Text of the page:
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Wednesday, September 25, 2013

How to Deal with Recovery from the Little Ice Age?

The Little Ice Age wasn't a true ice age since there was no massive glaciation, but it is generally recognized as a cooler than normal period, mainly in the Northern Hemisphere, but with some global impact.  The northern hemisphere is more sensitive to most types of climate forcing and feedback mainly because between 30N and 90N there is roughly a 50-50 split between oceans and land mass.  In the southern hemisphere from 30S to 90S there is an 85 to 15 Split with a large amount of the land mass poleward of 70 degrees south.  Oceans tend to dampen response to climate forcing and with little mid-latitude land to hold snow, there is less feed back.  Because of the differences in land/ocean ratio, the northern hemisphere above latitude 30 degrees, which represents about 21% of the global surface containing about 20% of the global oceans and about 48% of the global land mass is much more variable as far as temperature goes than the rest of the world.  Global Warming is supposed to be the issue but due to the 30N-60N sensitivity, regional changes can have a pronounced global impact. A large portion of the global population lives and farms in the mid latitudes of the northern hemisphere so it is worth a little special consideration, but it is a small fraction of the global climate picture.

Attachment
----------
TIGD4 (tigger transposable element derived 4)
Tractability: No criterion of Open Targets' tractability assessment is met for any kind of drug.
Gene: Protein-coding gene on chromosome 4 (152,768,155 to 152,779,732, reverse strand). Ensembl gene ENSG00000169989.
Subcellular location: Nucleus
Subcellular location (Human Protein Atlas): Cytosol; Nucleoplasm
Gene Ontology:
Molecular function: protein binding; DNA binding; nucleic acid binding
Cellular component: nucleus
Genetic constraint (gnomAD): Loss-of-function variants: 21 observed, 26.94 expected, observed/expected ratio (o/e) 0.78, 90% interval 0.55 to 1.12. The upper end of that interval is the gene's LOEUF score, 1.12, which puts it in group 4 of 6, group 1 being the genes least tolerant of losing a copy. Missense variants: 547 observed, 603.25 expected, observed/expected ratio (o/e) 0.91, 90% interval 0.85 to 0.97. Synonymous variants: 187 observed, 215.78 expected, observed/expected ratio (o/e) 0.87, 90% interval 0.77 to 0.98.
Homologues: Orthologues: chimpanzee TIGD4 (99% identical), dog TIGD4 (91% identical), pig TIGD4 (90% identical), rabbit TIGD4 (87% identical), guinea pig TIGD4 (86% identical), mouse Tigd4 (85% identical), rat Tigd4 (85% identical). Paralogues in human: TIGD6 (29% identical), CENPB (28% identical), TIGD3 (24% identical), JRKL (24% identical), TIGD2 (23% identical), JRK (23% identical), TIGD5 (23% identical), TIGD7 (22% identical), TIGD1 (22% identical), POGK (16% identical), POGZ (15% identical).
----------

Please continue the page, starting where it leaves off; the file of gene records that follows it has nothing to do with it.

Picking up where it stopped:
Since the Berkeley Earth Surface Temperature was published it has become a bit of a default "alarmist" data set because the land surface temperatures are amplified.  The revised BEST website have even made a point of showing how much the mid northern latitudes have amplified warming, something that seems to be a bit of a surprise to climate modelers, and the Arctic polar amplification which is a bit less than estimated by the climate modelers.  BEST has even provided comparisons of their data to various models showing quite a few differences that should be addressed.  A lot of the discrepancy is likely due to recovery from the Little Ice Age and "hyper" sensitivity of the  region to volcanic and aerosol forcing.  Without a better estimate of the LIA impact the situation is not likely to improve.

"Globally" the LIA is estimated to have produced approximately 0.9 C of cooling peaking around 1700 or 1850 AD depending on the source.  The slide into the LIA started around 1400 AD depending on region and today's global temperatures are approximately the same as prior to the LIA.  The BEST land data has warmed more than 0.9C and the North Atlantic ocean from 20N to 70N used as the AMO reference has also warmed by 0.7 to 0.9 C depending on your choice of minimum.  Using 0.9 as a first estimate of the LIA "global" impact, I removed that portion from the BEST global temperature trend.